10. Moon YE, Lee SH, Lee J. The optimal dose of esmolol and nicardipine for maintaining cardiovascular stability during rapid-sequence induction. Journal of clinical anesthesia. Feb 2012;24(1):8-13.
  11. Singh H, Vichitvejpaisal P, Gaines GY, White PF. Comparative effects of lidocaine, esmolol, and nitroglycerin in modifying the hemodynamic response to laryngoscopy and intubation. Journal of clinical anesthesia. Feb 1995;7(1):5-8.
  12. Ugur B, Ogurlu M, Gezer E, Nuri Aydin O, Gursoy F. Effects of esmolol, lidocaine and fentanyl on haemodynamic responses to endotracheal intubation: a comparative study. Clinical drug investigation. 2007;27(4):269-277.
  13. Jabre P, Combes X, Lapostolle F, et al. Etomidate versus ketamine for rapid sequence intubation in acutely ill patients: a multicentre randomised controlled trial. Lancet. Jul 25 2009;374(9686):293-300.
  14. Cohen L, Athaide V, Wickham ME, Doyle-Waters MM, Rose NG, Hohl CM. The Effect of Ketamine on Intracranial and Cerebral Perfusion Pressure and Health Outcomes: A Systematic Review. Annals of emergency medicine. Jul 16 2014.
  15. Habibi MR, Baradari AG, Soleimani A, et al. Hemodynamic responses to etomidate versus ketamine-thiopental sodium combination for anesthetic induction in coronary artery bypass graft surgery patients with low ejection fraction: a double-blind, randomized, clinical trial. Journal of clinical and diagnostic research : JCDR. Oct 2014;8(10):GC01-05.
  16. Price B, Arthur AO, Brunko M, et al. Hemodynamic consequences of ketamine vs etomidate for endotracheal intubation in the air medical setting. The American journal of emergency medicine. Jul 2013;31(7):1124-1132.
  17. Clancy M, Halford S, Walls R, Murphy M. In patients with head injuries who undergo rapid sequence intubation using succinylcholine, does pretreatment with a competitive neuromuscular blocking agent improve outcome? A literature review. Emergency medicine journal : EMJ. Sep 2001;18(5):373-375.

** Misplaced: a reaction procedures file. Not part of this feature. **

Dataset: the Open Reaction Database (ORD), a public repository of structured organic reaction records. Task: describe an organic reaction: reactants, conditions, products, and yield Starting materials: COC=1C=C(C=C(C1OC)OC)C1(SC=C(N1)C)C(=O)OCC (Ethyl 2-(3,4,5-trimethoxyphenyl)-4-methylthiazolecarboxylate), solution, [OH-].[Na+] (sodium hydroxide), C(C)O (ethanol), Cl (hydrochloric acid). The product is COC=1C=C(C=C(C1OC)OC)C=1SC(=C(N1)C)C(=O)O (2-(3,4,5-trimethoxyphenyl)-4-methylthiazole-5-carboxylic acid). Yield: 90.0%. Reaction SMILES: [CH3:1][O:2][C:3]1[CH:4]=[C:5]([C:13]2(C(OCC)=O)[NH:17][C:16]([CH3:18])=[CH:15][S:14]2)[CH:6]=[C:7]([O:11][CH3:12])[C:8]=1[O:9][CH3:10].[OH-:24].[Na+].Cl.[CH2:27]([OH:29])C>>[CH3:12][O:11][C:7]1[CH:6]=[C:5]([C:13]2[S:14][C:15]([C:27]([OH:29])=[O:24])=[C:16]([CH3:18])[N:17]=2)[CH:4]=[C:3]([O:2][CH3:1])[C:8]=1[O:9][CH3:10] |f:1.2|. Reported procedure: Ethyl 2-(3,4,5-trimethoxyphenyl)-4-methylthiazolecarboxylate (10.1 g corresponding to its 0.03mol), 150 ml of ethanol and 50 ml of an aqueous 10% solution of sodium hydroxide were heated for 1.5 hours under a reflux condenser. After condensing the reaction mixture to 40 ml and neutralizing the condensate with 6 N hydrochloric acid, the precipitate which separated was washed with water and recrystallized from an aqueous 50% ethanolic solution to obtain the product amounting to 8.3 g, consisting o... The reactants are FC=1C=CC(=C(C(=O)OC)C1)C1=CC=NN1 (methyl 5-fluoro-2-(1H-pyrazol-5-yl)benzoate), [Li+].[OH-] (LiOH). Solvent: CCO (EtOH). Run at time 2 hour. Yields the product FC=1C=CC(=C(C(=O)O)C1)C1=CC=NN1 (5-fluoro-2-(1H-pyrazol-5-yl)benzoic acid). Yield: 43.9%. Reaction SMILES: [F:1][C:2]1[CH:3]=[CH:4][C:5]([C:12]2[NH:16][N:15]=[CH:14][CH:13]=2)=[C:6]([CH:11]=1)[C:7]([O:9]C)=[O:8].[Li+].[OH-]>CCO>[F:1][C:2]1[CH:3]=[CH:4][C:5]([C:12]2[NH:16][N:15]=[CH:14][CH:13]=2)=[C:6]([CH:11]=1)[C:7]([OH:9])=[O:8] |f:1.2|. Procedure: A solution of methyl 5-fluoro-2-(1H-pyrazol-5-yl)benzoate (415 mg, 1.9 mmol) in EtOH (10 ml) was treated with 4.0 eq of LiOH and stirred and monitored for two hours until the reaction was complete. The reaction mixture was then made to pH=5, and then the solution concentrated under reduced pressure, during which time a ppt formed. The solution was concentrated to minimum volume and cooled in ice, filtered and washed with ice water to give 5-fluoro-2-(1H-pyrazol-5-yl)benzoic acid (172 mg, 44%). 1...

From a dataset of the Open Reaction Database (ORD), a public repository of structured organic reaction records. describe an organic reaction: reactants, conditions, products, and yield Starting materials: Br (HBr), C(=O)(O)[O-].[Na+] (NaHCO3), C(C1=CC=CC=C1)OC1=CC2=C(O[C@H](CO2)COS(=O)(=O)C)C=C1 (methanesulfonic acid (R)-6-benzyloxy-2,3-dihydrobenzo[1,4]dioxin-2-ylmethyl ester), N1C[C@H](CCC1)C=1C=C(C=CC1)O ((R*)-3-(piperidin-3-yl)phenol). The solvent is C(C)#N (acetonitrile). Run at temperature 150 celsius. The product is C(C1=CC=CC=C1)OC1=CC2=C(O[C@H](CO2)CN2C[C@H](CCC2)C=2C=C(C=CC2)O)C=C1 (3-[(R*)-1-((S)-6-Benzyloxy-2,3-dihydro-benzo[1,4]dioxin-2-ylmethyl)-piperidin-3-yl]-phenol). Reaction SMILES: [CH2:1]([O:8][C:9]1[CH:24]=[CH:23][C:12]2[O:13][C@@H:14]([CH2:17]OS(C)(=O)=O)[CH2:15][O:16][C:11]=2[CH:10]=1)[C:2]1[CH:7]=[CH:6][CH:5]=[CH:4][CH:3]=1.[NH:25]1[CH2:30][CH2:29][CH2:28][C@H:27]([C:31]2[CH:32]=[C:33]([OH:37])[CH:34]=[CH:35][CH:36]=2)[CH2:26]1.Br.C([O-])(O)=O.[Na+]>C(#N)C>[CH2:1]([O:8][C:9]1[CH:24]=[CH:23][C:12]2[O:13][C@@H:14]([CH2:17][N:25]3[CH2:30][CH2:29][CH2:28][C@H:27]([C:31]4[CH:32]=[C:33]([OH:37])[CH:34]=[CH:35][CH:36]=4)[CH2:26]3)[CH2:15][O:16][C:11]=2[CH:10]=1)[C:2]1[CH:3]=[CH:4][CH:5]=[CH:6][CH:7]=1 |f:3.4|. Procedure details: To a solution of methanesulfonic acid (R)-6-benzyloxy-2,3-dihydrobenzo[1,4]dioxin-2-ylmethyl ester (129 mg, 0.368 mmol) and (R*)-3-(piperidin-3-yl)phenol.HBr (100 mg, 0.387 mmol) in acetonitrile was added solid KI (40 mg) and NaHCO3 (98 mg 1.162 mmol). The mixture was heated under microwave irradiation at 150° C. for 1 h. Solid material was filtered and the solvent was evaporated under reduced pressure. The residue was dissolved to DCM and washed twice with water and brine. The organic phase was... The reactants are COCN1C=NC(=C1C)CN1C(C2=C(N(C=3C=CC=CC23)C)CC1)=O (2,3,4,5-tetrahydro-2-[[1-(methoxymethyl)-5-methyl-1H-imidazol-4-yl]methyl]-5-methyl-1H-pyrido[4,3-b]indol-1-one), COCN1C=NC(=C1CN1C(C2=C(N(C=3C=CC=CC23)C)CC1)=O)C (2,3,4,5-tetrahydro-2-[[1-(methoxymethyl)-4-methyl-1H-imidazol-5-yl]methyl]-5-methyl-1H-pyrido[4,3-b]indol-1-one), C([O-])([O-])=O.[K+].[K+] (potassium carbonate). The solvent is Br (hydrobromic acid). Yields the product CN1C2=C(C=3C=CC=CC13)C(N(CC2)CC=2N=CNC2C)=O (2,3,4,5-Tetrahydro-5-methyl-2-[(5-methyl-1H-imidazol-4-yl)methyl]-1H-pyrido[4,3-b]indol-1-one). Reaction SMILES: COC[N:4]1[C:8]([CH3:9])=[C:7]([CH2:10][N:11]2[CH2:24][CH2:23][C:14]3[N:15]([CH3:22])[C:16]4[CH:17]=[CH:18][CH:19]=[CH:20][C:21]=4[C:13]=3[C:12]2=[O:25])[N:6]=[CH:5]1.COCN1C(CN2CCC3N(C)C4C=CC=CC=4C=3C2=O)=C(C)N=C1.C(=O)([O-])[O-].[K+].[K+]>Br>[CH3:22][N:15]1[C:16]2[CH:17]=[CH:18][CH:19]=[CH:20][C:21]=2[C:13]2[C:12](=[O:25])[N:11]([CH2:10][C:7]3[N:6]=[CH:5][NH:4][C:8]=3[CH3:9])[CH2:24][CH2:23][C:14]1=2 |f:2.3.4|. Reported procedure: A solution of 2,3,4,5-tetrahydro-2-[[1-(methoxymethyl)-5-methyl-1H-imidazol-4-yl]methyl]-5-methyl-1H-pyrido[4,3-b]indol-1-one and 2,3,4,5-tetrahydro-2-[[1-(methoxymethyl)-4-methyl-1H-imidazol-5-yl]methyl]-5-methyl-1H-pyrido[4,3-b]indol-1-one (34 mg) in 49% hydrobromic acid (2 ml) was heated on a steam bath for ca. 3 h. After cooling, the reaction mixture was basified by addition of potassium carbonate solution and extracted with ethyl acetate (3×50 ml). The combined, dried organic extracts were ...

18. Kovarik WD, Mayberg TS, Lam AM, Mathisen TL, Winn HR. Succinylcholine does not change intracranial pressure, cerebral blood flow velocity, or the electroencephalogram in patients with neurologic injury. Anesthesia and analgesia. Mar 1994;78(3):469-473.
  19. Brown MM, Parr MJ, Manara AR. The effect of suxamethonium on intracranial pressure and cerebral perfusion pressure in patients with severe head injuries following blunt trauma. European journal of anaesthesiology. Sep 1996;13(5):474-477.

One thought on “Neuro Intubation Highlights”

  1. Nice review of premedication and RSI meds in the neuro intubation. Two important points I’d like to add:
    1. The studies looking at pretreatment medications show that it takes at least 3-5 minutes for any of these meds to have an effect. Because none of them (esmolol, lidocaine or fentanyl) have proven benefit in terms of patient centered outcomes, we should all take care to not delay intubation while waiting for these medications to take effect. Secure the airway as quickly as possible to prevent things we know to be harmful (i.e. hypoxia, hypercarbia)
    2. While I agree that succinycholine is not contraindicated, there’s no evidence that it is preferred over rocuronium. In fact, there is a robust argument that rocuronium is superior to succinycholine in all circumstances.